Pretty much everyone loves the Christmas holiday, as well as its jolly mascot known as Santa Claus.
For some reason, the WWE decided to take something heartwarming and make it awful back in 1995. “The Million Dollar Man,” Ted DiBiase, paid off Santa at In Your House 5: Season’s Beatings, which resulted in St. Nick attacking Savio Vega. This faux Santa was officially introduced the next night on Raw as Santa’s evil brother, Xanta Klaus.
Unlike Santa, Xanta Klaus wore red and black, sported a black beard and appeared to be maniacal. Xanta Klaus also apparently hailed from the South Pole. He scored a couple squash-match wins over jobbers, but soon left the WWE and was never heard from again.
I suppose that I can't blame Vince McMahon for trying to capitalize on the Christmas season by introducing a Christmas-themed character, but Xanta Klaus was about as bad as it gets.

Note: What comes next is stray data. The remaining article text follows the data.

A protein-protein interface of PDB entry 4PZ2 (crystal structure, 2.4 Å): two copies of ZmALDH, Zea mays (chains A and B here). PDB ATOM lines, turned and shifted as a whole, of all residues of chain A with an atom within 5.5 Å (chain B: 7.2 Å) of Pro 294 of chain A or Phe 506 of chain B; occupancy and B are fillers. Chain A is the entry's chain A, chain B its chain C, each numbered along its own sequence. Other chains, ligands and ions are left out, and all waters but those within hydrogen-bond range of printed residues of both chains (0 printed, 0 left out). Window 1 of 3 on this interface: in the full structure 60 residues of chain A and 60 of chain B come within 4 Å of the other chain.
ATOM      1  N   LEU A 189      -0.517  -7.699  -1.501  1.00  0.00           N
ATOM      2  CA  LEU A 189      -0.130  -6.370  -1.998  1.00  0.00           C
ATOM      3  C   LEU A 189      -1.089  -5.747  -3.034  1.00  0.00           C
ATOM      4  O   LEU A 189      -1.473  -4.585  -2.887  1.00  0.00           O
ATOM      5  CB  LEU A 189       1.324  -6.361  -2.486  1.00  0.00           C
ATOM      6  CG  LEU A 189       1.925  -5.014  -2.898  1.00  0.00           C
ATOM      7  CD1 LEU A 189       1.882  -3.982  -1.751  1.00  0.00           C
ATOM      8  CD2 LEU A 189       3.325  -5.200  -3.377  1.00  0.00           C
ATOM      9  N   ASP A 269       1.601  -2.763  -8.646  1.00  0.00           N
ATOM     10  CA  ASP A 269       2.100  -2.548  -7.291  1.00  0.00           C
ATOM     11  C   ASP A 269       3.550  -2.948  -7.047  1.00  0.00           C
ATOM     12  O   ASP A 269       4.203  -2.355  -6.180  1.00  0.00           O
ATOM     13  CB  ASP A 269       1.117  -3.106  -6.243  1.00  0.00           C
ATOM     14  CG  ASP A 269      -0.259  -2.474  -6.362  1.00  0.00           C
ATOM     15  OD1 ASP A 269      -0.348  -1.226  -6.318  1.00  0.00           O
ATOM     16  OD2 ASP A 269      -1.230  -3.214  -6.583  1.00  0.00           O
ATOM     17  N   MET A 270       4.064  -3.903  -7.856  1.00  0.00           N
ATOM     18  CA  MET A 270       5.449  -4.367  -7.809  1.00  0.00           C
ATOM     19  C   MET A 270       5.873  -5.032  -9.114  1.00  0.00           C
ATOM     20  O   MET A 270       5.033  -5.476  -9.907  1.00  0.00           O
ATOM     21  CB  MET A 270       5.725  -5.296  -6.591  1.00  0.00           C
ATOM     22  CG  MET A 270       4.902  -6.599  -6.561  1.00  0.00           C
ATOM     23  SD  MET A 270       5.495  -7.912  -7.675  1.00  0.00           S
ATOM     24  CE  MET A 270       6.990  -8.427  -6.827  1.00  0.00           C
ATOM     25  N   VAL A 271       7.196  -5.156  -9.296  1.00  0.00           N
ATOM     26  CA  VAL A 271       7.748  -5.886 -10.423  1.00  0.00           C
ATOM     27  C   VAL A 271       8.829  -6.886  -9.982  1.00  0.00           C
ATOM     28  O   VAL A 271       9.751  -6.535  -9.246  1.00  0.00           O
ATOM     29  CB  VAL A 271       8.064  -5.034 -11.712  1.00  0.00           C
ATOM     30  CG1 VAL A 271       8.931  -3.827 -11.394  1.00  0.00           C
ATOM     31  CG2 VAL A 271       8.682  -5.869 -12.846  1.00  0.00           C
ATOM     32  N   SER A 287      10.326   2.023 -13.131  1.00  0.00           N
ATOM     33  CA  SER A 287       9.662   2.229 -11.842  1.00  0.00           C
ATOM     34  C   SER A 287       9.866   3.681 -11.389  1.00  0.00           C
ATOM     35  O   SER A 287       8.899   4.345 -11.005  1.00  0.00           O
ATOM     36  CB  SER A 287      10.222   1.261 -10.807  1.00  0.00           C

Soon after Xanta Klaus vanished from the WWE, a man known as Balls Mahoney made his ECW debut. He looked awfully similar to Xanta Klaus. That is because they were played by the same person.
Mahoney wasn't known for his technical acumen and he will never be remembered as an all-time great. but at least he achieved some measure of success. That is a lot more than can said for the abomination that was Xanta Klaus.
As previously mentioned, the WWE tested out many off-the-wall gimmicks during the early 1990s. One of the strangest was that of Max Moon.
Played initially by Konnan, Moon was a character who had apparently come to the WWE from another planet. He wore a bright blue jump suit and mask, and he also had long dreadlocks. Perhaps the craziest aspect of his attire were wrist apparatuses that shot fireworks.
For all the trouble that the WWE went through in order to create the Moon character, Konnan only participated in three televised matches before leaving the company because he didn't receive a guaranteed contract.
Rather than dropping the gimmick for good like it probably should have, the WWE put somebody else in the suit. The unlucky wrestler was Paul Diamond.